As the year 2017 draws to a close, Gold Derby celebrates over 40 celebrities and entertainers who died in the past 12 months. Tour our photo gallery above as we feature tributes to several people below. We also pay tribute to the following people in our gallery: Roger Ailes, Gregg Allman, John G. Avildsen, Chuck Barris, Walter Becker, Powers Boothe, Mike Connors, Barbara Cook, Chris Cornell, Nelsan Ellis, Miguel Ferrer, June Foray, Brad Grey, Robert Guillaume, Barbara Hale, Monty Hall, Richard Hatch, Glenne Headley, John Heard, John Hillerman, John Hurt, Al Jarreau, Anne Jeffreys, Jeanne Moreau, Robert Osborne, Emmanuelle Riva, George A. Romero, Sam Shepard, Harry Dean Stanton, and Jay Thomas.
Rock legend Chuck Berry died on March 18, 2017. The singer, songwriter and guitarist was one of the first artists inducted into the Rock and Roll Hall of Fame in 1986. His hit songs included “Johnny B. Goode,” “Maybelline,” and “Roll Over Beethoven.”
Legendary singer and songwriter Glen Campbell died on August 8 at age 81. His country and pop crossover hits included “Gentle on My Mind,” “By the Time I Get to Phoenix,” “Rhinestone Cowboy,” “Wichita Lineman,” “Galveston,” and “Southern Nights.” He was inducted into the Country Music Hall of Fame in 2005.
Singer and actor David Cassidy died on November 21 at age 67. He played one of the members of the musical “The Partridge Family” for ABC 1970 to 1974. He received an Emmy nomination for his guest role on an episode of “Police Story.”
Director Jonathan Demme died on April 26 in New York at age 93. His greatest triumph was at the Oscars as Best Director of the 1991 film “The Silence of The Lambs,” Best Picture winner. Other films in his career included “Melvin and Howard,” “Swing Shift,” “Something Wild,” “Married to the Mob,” “Philadelphia,” and “Rachel Getting Married.”
Fats Domino died at age 89 on October 24. The singer and pianist was one of the first inductees into the Rock and Roll Hall of Fame in 1986. Hit songs in his career included “Blueberry Hill,” “I’m Walkin’,” “Ain’t That a Shame” and “Walking to New Orleans.”
Hugh Hefner died at age 91 on September 27. He was the founder and publisher of Playboy magazine and went on to launch TV and film companies based on his success.
Martin Landau died on July 15. The veteran actor won an Academy Award for Best Supporting Actor in the film “Ed Wood” (1994). He also received Oscar nominations for “Tucker: The Man and His Dream” (1988) and “Crimes and Misdemeanors” (1989). One of his first major film roles was in Alfred Hitchcock’s “North By Northwest” (1959) and he later followed with a three-year run on the TV spy classic “Mission: Impossible.” He was a six-time Emmy nominee with no wins.
Comedy legend Jerry Lewis died at age 91 in Las Vegas on August 20, 2017. He began his stage career with his partner Dean Martin, with whom he made several popular movies. His most successful film as a solo star was “The Nutty Professor.” He received the 2009 Hersholt humanitarian award at the Oscars in 2009 for his lengthy career working with the Muscular Dystrophy Association.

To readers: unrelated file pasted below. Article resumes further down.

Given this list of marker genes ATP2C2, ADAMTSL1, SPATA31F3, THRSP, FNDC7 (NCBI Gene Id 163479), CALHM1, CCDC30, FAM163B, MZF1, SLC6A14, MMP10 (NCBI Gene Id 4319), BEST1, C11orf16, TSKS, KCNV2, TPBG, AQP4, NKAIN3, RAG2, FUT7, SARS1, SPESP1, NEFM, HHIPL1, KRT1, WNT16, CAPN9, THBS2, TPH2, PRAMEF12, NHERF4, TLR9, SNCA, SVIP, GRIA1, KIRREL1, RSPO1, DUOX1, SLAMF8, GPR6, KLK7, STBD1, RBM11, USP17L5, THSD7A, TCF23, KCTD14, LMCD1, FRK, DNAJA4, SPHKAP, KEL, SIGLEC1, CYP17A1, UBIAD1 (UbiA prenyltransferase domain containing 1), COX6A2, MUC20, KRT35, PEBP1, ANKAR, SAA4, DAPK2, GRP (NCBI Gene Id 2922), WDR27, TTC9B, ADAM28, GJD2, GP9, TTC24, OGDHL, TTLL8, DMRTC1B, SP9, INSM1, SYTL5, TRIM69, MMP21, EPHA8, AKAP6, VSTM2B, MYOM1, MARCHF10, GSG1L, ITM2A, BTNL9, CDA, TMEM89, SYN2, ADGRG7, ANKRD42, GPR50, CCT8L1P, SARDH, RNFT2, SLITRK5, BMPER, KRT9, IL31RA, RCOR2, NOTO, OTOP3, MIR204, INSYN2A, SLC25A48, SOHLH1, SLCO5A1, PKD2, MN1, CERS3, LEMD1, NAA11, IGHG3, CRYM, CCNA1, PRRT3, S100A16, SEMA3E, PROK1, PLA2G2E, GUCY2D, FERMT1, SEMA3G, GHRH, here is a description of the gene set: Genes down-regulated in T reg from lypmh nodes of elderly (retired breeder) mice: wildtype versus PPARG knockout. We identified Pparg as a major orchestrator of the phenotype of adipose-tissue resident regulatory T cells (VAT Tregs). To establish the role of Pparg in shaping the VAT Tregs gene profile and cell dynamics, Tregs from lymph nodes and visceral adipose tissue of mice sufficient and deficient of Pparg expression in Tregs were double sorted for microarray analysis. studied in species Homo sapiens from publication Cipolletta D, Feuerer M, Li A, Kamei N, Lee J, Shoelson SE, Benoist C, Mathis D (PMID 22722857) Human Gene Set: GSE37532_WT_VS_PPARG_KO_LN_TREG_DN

Television legend Mary Tyler Moore died at age 80 in Connecticut on January 25, 2017. She starred in “The Dick Van Dyke Show” and “The Mary Tyler Moore Show,” winning 7 Emmy Awards in her career. She was inducted by the TV academy in their hall of fame in 1986 and received the SAG life achievement award in 2012. In addition to being an accomplished actress, she was also one of the co-founders of the industry’s powerful production company MTM in the 1970s. Moore was an Oscar nominee for Best Actress in “Ordinary People” (1980) and won the Golden Globe for that role.
Roger Moore died on May 23 in Switzerland. Knighted by Queen Elizabeth in 2003, the actor was best known for playing British secret agent James Bond in seven feature films from 1973 to 1985. He also starred in “Maverick” and “The Saint” on television.
Actor and singer Jim Nabors died at age 87 on November 30. He starred as the title character on the CBS comedy “Gomer Pyle, U.S.M.C.” in the 1960s. It was a character that had begun previously on “The Andy Griffith Show.”
Actor Bill Paxton died at age 61 on February 26, 2017. Paxton is best known for his roles in the films “Aliens,” “Titanic,” “Twister,” “The Terminator,” “A Simple Plan,” “Apollo 13,” and “True Lies.” He also starred in the HBO drama series “Big Love,” which brought him three Golden Globe nominations for Best TV Drama Actor in 2007, 2008 and 2010.
Tom Petty died on October 2 at age 66. The rock legend was leader of the band Tom Petty and the Heartbreakers. They were inducted into the Rock and Roll Hall of Fame in 2002. Major hits in his career included “Breakdown,” “American Girl,” “Refugee,” “Free Fallin’,” and “Runnin’ Down a Dream.”
Singer and actress Della Reese died on November 19 at age 86. She began her pop, jazz and gospel musical career in 1959. Regular series acting roles included “Chico and the Man,” “The Royal Family” and “Touched by an Angel.”
Don Rickles died on April 6, 2017. The comedian was famous for his insults in his nightclub act, with Johnny Carson on “The Tonight Show,” and on the Dean Martin Celebrity Roasts. He became a voiceover favorite in the “Toy Story” films as Mr. Potato Head. He won an Emmy Award for his 2007 variety special “Mr. Warmth: The Don Rickles Project.”
Singer and songwriter Mel Tillis died on November 19 at age 85. He was inducted into the Country Music Hall of Fame in 2007 and received the National Medal of Arts in 2012. He was also an actor who appeared in films with Burt Reynolds and Clint Eastwood.
Adam West died on June 9 in Los Angeles. His acting career was defined by the 1960s campy role of “Batman” on ABC. After many guest parts on TV, he became known again to new audiences with his voice-over work on “Family Guy” and “Robot Chicken.”